In the 1967 classic film, the Graduate, recent college graduate, Ben is receiving career advice from many of his father’s friends and Mr. McGuire offers the famous line – “I have just one word for you, Ben.” Working in the plastics industry, I hear that line quoted pretty often.

What might have his life been like had he heeded the advice and gotten involved in plastics instead of getting hooked up with Mrs. Robinson?  To find out, we need to trace the evolution of the plastics industry since the making of The Graduate.

Plastics were certainly around before the 60’s-nylon was invented in 1935 and found many uses during WWII.  Some plastics are even older.  But 1967 was at the beginning of the plastics revolution that would bring plastic products into every home and industry. Shampoo still came in glass bottles and many of the things we now think of as commonplace didn’t exist yet.  (Btw, if you’re ever in London check out the Museum of Brands for an interesting look at the evolution of brand packaging.)

Plastics in the Medical Industry

What would life be like without plastics in the medical industry where “the United States has the lowest rate of cross-staph infection in the world as a result of its use of plastic medical disposables?”

Nurses used to spend a lot of time carefully cleaning glass bottles and rubber tubes for reuse.  Needles had to be re-sharpened and sterilized after every use.  With the introduction of plastics, the entire medical industry was revolutionized in a few short decades. All the syringes, tubing, many of the instruments, equipment housing, prosthetic devices, artificial hips, knees and other joint replacements, and more are now made from plastics. “Nearly 100 percent of all pharmaceutical packaging <have tamper proof seals.> In addition, child-resistant caps help keep medicines away from little hands.”

Plastics made health care more efficient, less expensive, more accessible, and more affordable to countless Americans while prolonging and saving lives. With plastics, medical procedures are less painful, easier to administer and more effective than with other materials.

Plastics in Aerospace and Military Applications

“During the past 50 years, aeronautics technology has soared, with plastics playing a major role in both pragmatic improvements and dramatic advances.” Plastics are essential components in aircraft, missiles, satellites, and shuttles.

From injection molded parts to composites, protective coatings and high impact polystyrenes, plastics are essential to modern military operations.  The invention of Kevlar®, a para-aramid synthetic fiber that is five times stronger than steel by weight, made life safer for all kinds of servicemen and women.

Plastic materials also played a vital role in the NASA space program in 1969 and are behind many of the most significant developments in both military air power and civilian air travel.  Plastic components are also commonly used in commercial airplanes because of their light weight, resistance to corrosive environments, and relative strength.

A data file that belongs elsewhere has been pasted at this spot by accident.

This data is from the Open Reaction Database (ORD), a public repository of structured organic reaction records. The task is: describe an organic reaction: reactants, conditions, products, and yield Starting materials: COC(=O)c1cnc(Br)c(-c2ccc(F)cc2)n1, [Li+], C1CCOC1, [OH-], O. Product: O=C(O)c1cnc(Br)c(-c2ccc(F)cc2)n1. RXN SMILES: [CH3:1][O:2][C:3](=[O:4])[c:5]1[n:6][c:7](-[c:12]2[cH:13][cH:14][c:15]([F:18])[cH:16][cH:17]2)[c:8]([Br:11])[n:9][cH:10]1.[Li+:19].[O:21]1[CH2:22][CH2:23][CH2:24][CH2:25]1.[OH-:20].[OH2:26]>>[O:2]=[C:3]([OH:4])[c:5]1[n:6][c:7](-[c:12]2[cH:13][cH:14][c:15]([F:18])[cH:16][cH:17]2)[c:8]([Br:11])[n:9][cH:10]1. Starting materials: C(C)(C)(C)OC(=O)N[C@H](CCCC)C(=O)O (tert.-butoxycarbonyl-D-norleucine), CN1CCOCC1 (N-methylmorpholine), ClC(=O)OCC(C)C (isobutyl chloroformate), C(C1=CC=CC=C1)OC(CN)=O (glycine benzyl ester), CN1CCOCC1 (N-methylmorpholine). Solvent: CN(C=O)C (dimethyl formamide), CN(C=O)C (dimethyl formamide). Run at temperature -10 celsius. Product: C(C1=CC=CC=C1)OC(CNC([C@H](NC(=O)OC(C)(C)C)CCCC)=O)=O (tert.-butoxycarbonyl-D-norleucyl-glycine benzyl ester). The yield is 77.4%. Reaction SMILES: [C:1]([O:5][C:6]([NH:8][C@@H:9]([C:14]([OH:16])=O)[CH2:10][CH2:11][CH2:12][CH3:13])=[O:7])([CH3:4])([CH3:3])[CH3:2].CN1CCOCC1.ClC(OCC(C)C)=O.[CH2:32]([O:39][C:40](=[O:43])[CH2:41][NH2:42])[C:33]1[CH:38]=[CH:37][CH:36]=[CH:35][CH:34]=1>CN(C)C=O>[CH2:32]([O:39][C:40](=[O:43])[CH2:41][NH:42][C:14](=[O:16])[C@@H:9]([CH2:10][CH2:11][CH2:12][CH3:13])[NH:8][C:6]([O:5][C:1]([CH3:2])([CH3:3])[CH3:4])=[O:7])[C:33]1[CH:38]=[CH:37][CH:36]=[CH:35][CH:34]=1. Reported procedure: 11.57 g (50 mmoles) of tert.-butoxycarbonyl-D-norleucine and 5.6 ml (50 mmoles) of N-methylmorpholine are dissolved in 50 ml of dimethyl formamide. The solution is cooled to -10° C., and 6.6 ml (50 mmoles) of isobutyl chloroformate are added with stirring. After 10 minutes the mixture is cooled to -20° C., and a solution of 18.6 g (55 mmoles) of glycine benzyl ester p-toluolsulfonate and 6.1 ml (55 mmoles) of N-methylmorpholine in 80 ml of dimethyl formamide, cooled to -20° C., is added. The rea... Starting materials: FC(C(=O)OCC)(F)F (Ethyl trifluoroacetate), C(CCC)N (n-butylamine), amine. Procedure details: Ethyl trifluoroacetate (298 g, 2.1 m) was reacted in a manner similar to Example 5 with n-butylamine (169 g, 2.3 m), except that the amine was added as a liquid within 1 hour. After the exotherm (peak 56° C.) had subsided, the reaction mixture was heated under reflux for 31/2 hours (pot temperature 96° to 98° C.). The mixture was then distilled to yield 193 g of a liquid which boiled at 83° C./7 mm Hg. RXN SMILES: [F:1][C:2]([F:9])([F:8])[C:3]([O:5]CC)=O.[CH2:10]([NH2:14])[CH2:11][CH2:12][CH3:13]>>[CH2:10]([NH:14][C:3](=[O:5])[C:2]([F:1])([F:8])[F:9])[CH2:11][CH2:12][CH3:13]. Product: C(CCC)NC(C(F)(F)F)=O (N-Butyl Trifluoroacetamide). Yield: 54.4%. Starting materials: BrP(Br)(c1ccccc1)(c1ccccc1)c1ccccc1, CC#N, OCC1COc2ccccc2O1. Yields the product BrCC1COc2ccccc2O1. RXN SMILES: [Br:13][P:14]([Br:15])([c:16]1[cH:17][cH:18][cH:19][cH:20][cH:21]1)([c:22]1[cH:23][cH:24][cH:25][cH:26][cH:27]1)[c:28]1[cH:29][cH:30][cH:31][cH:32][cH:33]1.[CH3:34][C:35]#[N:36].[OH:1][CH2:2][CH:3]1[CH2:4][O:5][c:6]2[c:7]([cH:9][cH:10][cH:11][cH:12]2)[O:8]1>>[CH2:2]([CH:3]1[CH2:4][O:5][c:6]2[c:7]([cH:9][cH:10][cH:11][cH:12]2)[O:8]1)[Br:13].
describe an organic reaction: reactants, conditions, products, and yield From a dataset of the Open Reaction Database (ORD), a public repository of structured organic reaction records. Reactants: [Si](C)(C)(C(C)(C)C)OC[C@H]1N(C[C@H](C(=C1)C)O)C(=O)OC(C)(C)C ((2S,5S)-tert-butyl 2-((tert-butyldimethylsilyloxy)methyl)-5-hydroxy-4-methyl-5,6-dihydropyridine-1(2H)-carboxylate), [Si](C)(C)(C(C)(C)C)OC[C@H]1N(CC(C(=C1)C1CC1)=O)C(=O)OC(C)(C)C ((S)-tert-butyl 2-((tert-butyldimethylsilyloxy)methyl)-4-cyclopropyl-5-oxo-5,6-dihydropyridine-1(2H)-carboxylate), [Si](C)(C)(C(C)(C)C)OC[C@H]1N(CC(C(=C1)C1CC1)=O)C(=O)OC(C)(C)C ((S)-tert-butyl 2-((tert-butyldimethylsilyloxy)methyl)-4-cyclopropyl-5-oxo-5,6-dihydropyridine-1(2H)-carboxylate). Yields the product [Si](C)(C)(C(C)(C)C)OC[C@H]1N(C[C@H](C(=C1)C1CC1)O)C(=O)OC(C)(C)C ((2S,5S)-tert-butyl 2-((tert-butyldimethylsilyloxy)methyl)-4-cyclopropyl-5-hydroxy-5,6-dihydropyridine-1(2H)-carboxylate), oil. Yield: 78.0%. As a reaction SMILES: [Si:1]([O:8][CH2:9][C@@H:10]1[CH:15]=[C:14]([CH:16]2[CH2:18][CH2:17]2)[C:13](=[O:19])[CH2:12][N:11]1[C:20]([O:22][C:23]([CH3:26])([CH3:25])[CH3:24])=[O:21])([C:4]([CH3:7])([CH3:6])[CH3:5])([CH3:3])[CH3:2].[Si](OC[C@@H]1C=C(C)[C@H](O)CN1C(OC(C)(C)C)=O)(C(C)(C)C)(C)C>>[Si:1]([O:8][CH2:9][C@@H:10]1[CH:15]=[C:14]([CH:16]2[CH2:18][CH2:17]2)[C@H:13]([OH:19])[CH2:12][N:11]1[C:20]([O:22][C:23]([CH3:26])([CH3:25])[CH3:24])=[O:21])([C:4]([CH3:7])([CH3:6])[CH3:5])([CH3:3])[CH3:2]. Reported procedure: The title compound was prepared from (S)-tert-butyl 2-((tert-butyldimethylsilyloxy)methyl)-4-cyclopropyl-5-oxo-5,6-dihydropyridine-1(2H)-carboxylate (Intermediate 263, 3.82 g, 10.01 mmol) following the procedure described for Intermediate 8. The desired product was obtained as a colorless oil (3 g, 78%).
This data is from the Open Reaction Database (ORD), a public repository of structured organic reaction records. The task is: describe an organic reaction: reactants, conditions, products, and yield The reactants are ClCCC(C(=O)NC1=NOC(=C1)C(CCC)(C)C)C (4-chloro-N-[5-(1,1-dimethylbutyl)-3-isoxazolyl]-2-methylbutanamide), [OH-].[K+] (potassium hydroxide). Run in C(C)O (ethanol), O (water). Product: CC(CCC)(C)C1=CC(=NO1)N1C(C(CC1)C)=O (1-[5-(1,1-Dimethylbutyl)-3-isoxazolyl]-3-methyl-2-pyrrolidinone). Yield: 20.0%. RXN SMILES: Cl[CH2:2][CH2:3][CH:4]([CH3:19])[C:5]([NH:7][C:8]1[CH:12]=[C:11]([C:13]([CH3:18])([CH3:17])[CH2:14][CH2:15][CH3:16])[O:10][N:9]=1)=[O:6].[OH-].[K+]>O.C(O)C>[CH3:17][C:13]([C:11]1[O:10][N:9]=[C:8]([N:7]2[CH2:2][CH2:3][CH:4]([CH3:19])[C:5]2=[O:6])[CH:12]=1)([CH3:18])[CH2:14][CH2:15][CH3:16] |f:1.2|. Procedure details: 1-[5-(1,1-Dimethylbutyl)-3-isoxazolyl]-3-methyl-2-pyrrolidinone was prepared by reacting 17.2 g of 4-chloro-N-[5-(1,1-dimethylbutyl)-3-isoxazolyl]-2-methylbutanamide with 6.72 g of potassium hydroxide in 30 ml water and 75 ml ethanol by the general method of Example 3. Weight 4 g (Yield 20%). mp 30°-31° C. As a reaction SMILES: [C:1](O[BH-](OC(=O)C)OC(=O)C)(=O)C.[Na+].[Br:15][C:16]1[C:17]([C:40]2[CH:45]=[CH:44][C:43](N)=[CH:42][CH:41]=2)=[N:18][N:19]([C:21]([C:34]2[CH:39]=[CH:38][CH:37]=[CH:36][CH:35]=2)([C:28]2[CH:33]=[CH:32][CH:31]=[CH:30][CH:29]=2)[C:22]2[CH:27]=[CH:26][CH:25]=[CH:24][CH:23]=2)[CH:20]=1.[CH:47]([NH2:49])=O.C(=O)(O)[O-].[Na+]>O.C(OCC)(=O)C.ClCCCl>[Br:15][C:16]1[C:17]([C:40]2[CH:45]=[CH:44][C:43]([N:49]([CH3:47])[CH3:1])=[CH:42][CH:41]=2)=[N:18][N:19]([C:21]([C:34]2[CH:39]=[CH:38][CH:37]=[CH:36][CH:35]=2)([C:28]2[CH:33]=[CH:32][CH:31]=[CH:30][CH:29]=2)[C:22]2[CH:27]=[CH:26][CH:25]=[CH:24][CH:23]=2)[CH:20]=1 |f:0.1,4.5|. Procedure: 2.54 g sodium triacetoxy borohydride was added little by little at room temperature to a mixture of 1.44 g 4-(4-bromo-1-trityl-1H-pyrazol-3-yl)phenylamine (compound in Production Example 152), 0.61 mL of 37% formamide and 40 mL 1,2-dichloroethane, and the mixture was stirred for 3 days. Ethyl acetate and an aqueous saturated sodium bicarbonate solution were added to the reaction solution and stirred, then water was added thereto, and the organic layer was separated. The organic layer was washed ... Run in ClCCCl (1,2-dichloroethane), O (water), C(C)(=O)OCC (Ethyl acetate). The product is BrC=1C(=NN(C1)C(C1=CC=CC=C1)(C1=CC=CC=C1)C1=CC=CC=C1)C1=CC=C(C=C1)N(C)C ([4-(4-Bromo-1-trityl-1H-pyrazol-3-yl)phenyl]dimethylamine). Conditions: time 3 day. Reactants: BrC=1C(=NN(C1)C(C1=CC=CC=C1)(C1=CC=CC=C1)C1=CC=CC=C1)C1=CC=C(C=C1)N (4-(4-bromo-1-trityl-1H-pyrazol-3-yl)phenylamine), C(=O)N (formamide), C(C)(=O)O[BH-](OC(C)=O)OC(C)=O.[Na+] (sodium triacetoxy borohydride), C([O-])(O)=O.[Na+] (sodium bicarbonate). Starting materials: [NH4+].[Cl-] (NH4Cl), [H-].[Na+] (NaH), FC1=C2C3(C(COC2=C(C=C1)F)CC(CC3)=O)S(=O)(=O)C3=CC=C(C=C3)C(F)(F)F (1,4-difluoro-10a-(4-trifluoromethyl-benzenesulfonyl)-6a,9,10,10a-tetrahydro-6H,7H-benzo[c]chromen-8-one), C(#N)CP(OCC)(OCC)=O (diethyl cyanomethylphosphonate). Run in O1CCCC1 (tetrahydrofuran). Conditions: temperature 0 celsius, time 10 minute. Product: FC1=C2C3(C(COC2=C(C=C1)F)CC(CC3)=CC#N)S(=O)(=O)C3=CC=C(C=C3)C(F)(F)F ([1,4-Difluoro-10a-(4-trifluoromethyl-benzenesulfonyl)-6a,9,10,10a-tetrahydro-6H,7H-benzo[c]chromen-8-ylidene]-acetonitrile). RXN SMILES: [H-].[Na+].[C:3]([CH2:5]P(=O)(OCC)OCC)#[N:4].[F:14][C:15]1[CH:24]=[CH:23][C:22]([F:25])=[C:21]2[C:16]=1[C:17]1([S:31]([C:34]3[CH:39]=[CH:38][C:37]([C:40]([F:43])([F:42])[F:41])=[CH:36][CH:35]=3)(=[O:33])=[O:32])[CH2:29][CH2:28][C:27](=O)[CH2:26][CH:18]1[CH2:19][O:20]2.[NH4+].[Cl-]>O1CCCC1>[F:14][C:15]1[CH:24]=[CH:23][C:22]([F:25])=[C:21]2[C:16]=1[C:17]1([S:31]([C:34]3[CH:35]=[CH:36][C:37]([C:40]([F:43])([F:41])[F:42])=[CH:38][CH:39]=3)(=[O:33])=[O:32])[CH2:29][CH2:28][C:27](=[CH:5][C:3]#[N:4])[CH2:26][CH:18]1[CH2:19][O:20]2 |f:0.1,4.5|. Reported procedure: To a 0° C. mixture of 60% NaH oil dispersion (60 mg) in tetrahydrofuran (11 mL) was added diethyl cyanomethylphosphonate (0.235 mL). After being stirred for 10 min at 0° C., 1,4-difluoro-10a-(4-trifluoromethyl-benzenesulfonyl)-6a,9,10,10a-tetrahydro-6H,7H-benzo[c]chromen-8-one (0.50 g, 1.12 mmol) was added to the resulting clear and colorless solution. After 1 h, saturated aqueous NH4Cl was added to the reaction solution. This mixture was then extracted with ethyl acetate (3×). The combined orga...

Plastics in Transportation

Transportation would look entirely different if plastics had never been reduced.  Bumpers that once were made of heavy steel are now plastic composites, over 50% of the components in a modern aircraft are made from plastics, plastics are used for both the interiors and exterior of most automobiles, and designers are considering the use of plastics for the exterior of trains.

Plastics in Agriculture

Virtually unheard of in the agriculture industry at the time of The Graduate, plastics are now the “go to” materials to increase production, improve yields, increase safety, and improve food quality. For example, thanks to plastics irrigation pipes, crops are planted in desert areas, less water is wasted, reservoirs are easier to build and maintain, and greenhouses are more efficient.


Plastics have come a long way since Mr. McGuire whispered those fateful words back in 1967. Our world would look very different without the continued development of high performance polymers.


Should Ben have picked the plastics industry?  What advice would you give to graduates today?  Let us know in the comments section below.

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2 responses to “The Plastics Industry vs. Mrs. Robinson: A Review of “The Graduate”

    1. You said a mouthful… Plastics products that are recycled allow the raw material to be used several times – making them environmentally appropriate. Not that many plastic products are recycled however – since there is no system in place to do so. There are also many plastic resins that cannot be recycled. The good news is that many companies seem to have more stewardship in the environment, and are utilizing vendors to take and recycle all their waste – plastic included. This is an important topic going forward.

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